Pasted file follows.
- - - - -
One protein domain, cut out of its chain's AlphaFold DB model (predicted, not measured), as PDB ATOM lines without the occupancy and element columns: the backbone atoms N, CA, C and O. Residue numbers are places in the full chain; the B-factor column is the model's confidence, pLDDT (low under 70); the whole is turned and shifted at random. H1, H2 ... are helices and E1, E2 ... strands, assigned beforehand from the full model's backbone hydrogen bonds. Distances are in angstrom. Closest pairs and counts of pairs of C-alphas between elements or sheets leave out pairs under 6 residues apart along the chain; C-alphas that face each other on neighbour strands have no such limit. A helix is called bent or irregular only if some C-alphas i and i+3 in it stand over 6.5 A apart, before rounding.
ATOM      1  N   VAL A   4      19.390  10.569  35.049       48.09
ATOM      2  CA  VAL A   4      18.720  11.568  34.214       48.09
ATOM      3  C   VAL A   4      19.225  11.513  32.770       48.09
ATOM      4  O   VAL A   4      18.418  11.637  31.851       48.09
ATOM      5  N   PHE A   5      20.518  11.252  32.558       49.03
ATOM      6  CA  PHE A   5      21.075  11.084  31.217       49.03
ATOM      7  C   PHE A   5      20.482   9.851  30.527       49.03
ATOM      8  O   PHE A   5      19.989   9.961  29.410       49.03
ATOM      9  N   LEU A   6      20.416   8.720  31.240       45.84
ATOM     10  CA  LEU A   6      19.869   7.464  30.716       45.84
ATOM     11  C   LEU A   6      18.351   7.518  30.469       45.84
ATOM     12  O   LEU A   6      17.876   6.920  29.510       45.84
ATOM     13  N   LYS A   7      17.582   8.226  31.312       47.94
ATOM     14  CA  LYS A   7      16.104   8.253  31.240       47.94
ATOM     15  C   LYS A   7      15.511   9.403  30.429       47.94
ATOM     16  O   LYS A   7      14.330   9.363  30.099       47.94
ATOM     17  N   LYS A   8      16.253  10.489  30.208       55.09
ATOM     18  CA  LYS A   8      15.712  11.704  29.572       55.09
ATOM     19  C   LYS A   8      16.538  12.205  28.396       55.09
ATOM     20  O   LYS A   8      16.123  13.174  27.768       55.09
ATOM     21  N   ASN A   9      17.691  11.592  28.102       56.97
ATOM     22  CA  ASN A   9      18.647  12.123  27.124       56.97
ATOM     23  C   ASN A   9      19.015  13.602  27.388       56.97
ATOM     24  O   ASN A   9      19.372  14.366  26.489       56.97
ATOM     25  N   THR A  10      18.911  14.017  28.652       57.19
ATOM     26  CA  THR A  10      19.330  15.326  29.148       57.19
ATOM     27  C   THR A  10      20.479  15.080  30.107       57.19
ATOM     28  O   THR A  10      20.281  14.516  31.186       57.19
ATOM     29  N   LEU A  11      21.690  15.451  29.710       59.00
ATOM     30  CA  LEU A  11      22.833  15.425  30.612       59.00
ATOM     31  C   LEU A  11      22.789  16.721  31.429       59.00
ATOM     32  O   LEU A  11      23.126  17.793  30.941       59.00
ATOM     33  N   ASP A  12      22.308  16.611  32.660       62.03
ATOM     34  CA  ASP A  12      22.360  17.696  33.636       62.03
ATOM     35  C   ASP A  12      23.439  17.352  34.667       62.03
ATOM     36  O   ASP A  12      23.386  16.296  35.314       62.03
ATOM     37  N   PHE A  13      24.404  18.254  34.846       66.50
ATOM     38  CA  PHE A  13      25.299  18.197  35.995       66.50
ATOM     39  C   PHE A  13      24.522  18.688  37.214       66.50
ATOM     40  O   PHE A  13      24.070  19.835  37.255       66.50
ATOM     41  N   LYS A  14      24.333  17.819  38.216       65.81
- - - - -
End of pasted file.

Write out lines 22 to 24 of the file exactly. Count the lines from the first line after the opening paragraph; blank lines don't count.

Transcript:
ATOM     22  CA  ASN A   9      18.647  12.123  27.124       56.97
ATOM     23  C   ASN A   9      19.015  13.602  27.388       56.97
ATOM     24  O   ASN A   9      19.372  14.366  26.489       56.97